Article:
Writing is hard work, especially when you must squeeze it in alongside the daily commitments of employment, relationships, domestic engineering, childrearing and pet wrangling. Sometimes the only way to get anything done is to abandon these commitments altogether! If you find yourself desperate for time away in a place where you can focus solely on writing, you’d do well to investigate options for a writing retreat.
What Makes for a Good Fit?
This past weekend I joined my friends/critique partners for our annual writing retreat overlooking Lake Tenkiller near Tahlequah, Oklahoma. We’ve been meeting at this location for well over a decade, which definitely puts a check in the “Good Fit” column!
Additional reasons this retreat works:
— Proximity. Of everyone in our writing group, I live the farthest from Lake Tenkiller, but it’s still less than a three hour drive for me. Sure it would be nice to live closer, but I actually like having this time to get my head in the game AND sing at the top of my lungs.
— Inspirational setting with space for working and socializing. I’m fortunate that three of my critique partners have cabins overlooking Lake Tenkiller. There’s space for everyone to work and sleep, plus a large deck for meetings and meals.
— Professionalism and Trust. This is a time to work and to celebrate friendship. There’s no pressure to network or sell your product. And we’ve known each other long enough to accept criticism without resentment. Most of the time, anyway! 😉
— Play. Long walks, swimming, paddle boarding, and other physical activities provide a break for the brain.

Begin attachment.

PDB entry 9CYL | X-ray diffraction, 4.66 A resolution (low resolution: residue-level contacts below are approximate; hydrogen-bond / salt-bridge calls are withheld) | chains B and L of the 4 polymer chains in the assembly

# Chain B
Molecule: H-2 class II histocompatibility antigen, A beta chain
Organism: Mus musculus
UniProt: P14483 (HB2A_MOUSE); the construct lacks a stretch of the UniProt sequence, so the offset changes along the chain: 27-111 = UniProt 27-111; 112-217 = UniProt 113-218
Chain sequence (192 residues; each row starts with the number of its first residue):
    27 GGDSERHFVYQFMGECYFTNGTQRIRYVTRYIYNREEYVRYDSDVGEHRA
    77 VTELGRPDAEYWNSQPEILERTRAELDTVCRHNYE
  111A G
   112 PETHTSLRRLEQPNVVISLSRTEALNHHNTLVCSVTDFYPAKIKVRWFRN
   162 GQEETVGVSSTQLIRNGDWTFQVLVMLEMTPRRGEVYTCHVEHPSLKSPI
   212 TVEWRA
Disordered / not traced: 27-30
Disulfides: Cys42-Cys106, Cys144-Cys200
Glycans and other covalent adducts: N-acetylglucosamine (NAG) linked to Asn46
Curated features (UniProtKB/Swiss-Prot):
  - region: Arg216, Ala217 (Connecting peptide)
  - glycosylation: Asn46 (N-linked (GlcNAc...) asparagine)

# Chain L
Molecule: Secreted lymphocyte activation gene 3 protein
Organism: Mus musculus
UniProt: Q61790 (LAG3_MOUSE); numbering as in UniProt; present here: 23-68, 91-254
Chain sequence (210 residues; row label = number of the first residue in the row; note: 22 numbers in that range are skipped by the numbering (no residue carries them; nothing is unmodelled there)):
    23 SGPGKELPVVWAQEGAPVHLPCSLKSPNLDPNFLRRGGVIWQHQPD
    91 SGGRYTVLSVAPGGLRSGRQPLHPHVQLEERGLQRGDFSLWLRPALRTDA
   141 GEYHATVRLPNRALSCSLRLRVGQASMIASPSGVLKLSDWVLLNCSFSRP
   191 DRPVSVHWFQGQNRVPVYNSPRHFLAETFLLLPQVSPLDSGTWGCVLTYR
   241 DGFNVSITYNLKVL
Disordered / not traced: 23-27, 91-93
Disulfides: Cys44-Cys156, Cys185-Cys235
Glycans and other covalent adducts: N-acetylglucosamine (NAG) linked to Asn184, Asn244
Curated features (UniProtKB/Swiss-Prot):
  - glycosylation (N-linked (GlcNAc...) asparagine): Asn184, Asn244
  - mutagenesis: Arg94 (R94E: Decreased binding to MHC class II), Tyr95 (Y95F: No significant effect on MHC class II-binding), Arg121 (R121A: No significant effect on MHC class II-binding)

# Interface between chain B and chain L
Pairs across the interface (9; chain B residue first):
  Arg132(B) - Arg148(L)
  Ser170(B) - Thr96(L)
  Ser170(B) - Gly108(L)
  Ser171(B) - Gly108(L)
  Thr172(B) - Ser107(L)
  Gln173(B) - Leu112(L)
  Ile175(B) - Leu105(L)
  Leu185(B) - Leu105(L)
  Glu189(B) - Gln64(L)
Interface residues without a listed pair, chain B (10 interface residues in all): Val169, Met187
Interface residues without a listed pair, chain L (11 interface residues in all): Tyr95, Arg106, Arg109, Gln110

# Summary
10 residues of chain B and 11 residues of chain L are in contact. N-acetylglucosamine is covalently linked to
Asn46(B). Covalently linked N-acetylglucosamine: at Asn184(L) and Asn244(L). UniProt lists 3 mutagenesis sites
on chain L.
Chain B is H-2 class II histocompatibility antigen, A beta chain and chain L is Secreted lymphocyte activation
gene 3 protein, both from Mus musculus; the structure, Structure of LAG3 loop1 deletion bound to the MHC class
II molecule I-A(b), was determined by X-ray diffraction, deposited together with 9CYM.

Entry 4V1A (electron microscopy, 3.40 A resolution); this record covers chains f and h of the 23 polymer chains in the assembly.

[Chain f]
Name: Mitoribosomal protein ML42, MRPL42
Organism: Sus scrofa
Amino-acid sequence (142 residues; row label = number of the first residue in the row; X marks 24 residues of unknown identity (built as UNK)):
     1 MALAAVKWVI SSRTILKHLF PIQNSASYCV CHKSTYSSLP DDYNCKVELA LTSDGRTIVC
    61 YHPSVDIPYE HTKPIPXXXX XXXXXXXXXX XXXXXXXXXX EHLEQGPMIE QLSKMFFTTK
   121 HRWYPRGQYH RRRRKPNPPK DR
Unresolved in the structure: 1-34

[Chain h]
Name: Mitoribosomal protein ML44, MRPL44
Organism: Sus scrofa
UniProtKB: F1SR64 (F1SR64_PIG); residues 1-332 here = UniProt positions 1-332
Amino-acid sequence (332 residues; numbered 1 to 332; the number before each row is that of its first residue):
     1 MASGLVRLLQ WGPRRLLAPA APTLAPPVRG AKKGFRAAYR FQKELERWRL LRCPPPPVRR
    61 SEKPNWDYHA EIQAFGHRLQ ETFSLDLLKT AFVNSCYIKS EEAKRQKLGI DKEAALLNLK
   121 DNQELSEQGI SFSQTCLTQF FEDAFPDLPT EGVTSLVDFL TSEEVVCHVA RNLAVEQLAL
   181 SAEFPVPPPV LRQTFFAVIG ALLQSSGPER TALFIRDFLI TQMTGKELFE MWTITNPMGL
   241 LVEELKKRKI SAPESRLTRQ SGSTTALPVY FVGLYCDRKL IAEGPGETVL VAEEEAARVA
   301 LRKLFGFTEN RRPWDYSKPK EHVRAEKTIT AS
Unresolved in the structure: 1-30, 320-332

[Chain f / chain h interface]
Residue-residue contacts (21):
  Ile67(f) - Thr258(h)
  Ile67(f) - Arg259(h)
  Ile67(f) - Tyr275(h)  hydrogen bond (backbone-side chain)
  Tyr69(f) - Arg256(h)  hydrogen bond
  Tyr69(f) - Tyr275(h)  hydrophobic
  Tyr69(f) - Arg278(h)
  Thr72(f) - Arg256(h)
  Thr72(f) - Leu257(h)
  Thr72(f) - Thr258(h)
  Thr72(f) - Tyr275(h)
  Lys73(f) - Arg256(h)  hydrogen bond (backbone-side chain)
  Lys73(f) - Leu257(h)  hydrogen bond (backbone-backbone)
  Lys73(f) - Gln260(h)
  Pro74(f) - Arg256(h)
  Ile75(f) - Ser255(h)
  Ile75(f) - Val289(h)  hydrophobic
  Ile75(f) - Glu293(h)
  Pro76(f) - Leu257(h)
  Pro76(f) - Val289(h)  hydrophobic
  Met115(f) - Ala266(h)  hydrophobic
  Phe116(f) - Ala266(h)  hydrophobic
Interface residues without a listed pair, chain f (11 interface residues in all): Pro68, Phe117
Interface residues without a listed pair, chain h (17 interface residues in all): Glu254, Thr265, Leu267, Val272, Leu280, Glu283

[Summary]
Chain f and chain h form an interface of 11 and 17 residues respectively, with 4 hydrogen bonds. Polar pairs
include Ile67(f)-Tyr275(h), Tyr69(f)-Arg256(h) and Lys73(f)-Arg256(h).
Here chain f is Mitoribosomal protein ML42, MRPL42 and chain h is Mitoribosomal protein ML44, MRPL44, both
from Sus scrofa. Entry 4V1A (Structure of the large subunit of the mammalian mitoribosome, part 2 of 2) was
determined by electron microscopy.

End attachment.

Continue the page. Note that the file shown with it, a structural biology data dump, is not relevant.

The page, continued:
— FOOD. Everybody contributes something. I confess this is a challenge for me because I’m not a good cook, but I can manage dessert offerings and snacks.
Don’t have a Writing/Critique group?
Check out these resources for tips on finding your own group:
In the Meantime…
It’s probably going to take a while to pull that group together, but the good news is there are options for individual writers to have a writing retreat experience…
Over the years I’ve seen various writers leave their families and day job behind in order to hole up in a hotel room to finish a project. This perhaps isn’t the most nurturing option, but it’s there if you really need time alone to get work done. I fully intend to do a solo retreat in the next year, hopefully at nearby St. Francis of the Woods.
Large group retreats:
While they offer more opportunities for discussion, socializing, and networking, large group retreats can be expensive. If funding isn’t a major concern, check out these recommendations:
Or, there’s this: Introducing the DIY writing retreat
Since we’re already more than halfway through 2021, many of these options will have expired. Use the links as a way to research opportunities that might work for you in the future. You never know, you might meet the perfect critique partners at one of these retreats!
Keep in mind that large retreats can be a little overwhelming for introverted types (like me). It can be exhausting–not to mention distracting–when you’re trying to work, so be sure you have a space all to yourself for writing and thinking.
Larger retreats I have enjoyed:
Madcap Retreats: Writing Retreats & Workshops for aspiring & established authors
Kindling Words (For published authors of children’s literature)
If you want to find critique partners but feel overwhelmed and shy, just grab your computer and search for local writing conferences. This is how I met the folks in my group. It doesn’t happen instantly, of course, but if you are genuine and persistent, you’ll find your people.
Whether you retreat solo or with a group, I hope you find a way to put aside daily concerns/obligations and put your full attention toward creating. Good Luck!.
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